El-Sisi warns ‘all options’ are open after Nile dam talks falter

El-Sisi warns ‘all options’ are open after Nile dam talks falter
Egyptian President Abdel Fattah El-Sisi said that ‘all options are open if a drop of water belonging to Egypt is touched.’ (Reuters)

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CAIRO: After delegations from Egypt, Sudan and Ethiopia failed to reach an agreement during Tuesday’s talks in the Democratic Republic of Congo on the Grand Ethiopian Renaissance Dam (GERD), Egyptian President Abdel Fattah El-Sisi said on Wednesday that “all options are open if a drop of water belonging to Egypt is touched.”

Both Egypt and Sudan blamed Ethiopia for the failure of the latest round of talks.

Ethiopia says the gravity dam — under construction since 2011 — is vital for its economic progress and power generation, but Egypt fears its supply of water from the Nile — which currently provides about 97 percent of the country’s irrigation and drinking water — will be threatened, and Sudan has raised concerns about the dam’s safety and its effect on its own dams and water stations on the Nile.

“Cooperation is better,” El-Sisi said in a message to Ethiopia, adding that Egypt’s concerns over the dam are justified, and that negotiations with Sudan over the dam are continuing.

“We value development on the condition that it does not affect the interests of Egypt,” El-Sisi said. “Our stance has not changed. My words were — and still are: Respect for development in Ethiopia to improve conditions (for) its people, with the understanding that this matter (should) not affect the interests of Egypt.”

Ethiopia’s foreign ministry said in a statement that it expected talks to resume around the third week of April at the invitation of the president of the African Union, but Egyptian Foreign Minister Sameh Shoukry said Cairo has not yet received an invitation from the African Union. He said Cairo “openly deals with the efforts of the African Union presidency.”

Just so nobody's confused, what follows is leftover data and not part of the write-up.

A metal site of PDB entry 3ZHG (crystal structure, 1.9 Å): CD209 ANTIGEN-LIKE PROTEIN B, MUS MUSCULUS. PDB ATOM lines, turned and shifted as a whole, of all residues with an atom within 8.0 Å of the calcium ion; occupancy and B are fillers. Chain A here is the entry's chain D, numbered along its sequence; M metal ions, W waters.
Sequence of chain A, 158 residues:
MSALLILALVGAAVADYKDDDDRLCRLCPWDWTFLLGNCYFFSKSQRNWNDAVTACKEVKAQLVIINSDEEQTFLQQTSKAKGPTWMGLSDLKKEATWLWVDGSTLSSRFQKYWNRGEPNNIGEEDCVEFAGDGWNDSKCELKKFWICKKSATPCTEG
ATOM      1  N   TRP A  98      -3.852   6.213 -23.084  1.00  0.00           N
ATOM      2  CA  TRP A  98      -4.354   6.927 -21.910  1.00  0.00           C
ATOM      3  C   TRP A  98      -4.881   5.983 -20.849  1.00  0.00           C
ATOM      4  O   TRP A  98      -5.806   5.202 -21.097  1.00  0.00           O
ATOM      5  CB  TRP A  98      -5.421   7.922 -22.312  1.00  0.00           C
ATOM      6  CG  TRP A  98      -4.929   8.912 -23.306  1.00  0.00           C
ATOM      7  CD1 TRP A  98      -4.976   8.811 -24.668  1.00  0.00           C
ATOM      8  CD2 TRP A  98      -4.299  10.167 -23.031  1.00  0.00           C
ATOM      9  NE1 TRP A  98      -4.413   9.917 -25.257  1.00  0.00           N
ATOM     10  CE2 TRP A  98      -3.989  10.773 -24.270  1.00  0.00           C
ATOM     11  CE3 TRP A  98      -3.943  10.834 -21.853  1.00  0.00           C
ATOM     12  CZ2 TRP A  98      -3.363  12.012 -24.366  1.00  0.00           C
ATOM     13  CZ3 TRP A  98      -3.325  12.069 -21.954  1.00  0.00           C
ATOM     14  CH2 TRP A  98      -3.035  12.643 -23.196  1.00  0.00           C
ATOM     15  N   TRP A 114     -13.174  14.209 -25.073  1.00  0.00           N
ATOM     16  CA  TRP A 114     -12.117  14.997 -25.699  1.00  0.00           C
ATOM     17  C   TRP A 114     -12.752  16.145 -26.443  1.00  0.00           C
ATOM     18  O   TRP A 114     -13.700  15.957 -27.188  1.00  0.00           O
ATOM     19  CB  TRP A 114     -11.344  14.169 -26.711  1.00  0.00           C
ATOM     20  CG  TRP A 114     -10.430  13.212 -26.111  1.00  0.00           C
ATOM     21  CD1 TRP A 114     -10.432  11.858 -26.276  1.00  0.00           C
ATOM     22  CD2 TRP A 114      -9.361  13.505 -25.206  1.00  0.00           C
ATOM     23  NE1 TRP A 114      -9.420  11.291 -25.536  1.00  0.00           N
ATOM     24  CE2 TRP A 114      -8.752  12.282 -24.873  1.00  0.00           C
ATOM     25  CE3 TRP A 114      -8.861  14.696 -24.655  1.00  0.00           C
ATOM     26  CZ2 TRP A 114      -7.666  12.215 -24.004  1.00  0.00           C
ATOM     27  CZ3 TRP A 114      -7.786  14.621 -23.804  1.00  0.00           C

Ethiopia’s Foreign Ministry said Tuesday’s meeting failed “due to Egypt and Sudan’s rigid stance” and that Ethiopia “cannot enter into an agreement that would foreclose its current and future legitimate rights over the utilization of the Nile.”

It went on to accuse Egypt and Sudan of “undermining” the negotiation process, and to confirm that the filling of the dam for the second year in a row would begin “according to schedule.” Addis Ababa also rejected a proposal to bring in the EU, the US and the UN as mediators.

Shoukry said Ethiopia’s statement was “a complete lie,” adding that observers at the negotiations would back up Egypt’s version of events. He said Sudan was willing to resume negotiations without condition, but that that had not happened “due to Ethiopia’s continuous refusal and attempts to circumvent every proposal.”

“After 10 years of negotiations that did not yield any results, the Ethiopian goal is to elude,” Shoukry said. “Last year, we witnessed the unilateral filling of the dam by Ethiopia and it intends to do that again as it tries to impose its will on the two downstream countries with indifference to the damage inflicted on millions of citizens.”

Shoukry added: “We will work with our partners, the international organizations, and highlight the associated risks, and we will call on the international community to assume its responsibility to maintain peace and security at regional and international levels.

“Egypt and Sudan have the right to take measures to defend their water rights,” he concluded.